The theory that states that James intended The Turn of the Screw to be a great ghost story seems to be the most reasonable. When the governess described the ghosts to Mrs. Grose, she recognized the immediately. How else would the governess have known what they looked like if she hadn’t really seen them? Both of them had been dead one year before the governess’s arrival.
The theme of the novel, as well as the meaning of its title, depends on its interpretation. As a ghost story, its pessimistic and tragic theme focuses on the battle of good intentions versus evil forces (Vaid p.118), with evil evidently triumphing, since the governess is unable to save either of the children. (Vaid p.121) As the governess gradually recognizes the depth and intent of the evil forces surrounding the children and struggles to protect them, every event in the novel becomes another turn of the screw in the intensifying horror.
If read as a psychological analysis, The Turn of the Screw has a social theme. According to Goddard, “The reaction upon a sensitive and romantic nature of the narrowness of English middle-class life in the last century: that from the social angle, is the theme of the story. The sudden change of scene, the sudden immense responsibility placed on unaccustomed shoulders, the shock of unrequited affection— all of these together— were too much. The brain gives way. And what follows is a masterly tracing of the effects of repressed love and thwarted material affection.” (Tompkins p.85) Each stage of the governess’s lapse into hysteria or insanity becomes another turn of the psychological screw.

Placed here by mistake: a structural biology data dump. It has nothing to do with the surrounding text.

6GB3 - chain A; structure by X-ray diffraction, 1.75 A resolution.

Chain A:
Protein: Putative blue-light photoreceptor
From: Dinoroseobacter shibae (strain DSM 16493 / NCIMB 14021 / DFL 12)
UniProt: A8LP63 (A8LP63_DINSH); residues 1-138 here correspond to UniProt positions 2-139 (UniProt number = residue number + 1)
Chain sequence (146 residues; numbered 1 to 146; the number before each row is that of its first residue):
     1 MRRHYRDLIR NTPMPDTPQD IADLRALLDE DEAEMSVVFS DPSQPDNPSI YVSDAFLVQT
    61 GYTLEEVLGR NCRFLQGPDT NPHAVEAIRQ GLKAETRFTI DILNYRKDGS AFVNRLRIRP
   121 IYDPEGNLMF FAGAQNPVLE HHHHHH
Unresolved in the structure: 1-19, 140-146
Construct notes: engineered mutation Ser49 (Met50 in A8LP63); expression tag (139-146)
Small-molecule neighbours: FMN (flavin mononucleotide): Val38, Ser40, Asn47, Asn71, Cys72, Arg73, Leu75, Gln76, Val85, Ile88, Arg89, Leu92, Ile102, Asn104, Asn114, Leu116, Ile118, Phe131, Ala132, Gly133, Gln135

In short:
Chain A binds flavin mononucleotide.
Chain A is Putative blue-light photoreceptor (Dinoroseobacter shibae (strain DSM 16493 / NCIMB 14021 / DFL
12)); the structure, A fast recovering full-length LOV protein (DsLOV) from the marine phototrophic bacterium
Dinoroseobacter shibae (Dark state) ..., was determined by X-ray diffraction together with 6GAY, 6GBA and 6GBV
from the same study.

The governess, who is the main narrator of the story, is an easy character with whom to identify. She is described very positively by the first narrator, Douglas, in the prologue of the novel as “a most charming person the most agreeable person I’ve ever known in her position; she’d have been worthy of any whatever.” (James p.2) James give the reader a sympathetic understanding of the governess’s background and current situation, when Douglas describes her further as “the youngest of several daughters of a poor country parson at the age of twenty taking service for the first time in the schoolroom.” (James p.4) In this way, James presents the governess as a person of good character, although young and inexperienced. The reader does not resist empathizing and identifying with the governess while she tells her story throughout the remainder of the novel.
The Turn of the Screw is a gothic thriller, which has inspired different levels of interpretation. It would be interesting to read various works by Edgar Allan Poe as well as Mary Shelly’s Frankenstein, and compare the authors’ techniques, style, and possible social and psychological themes.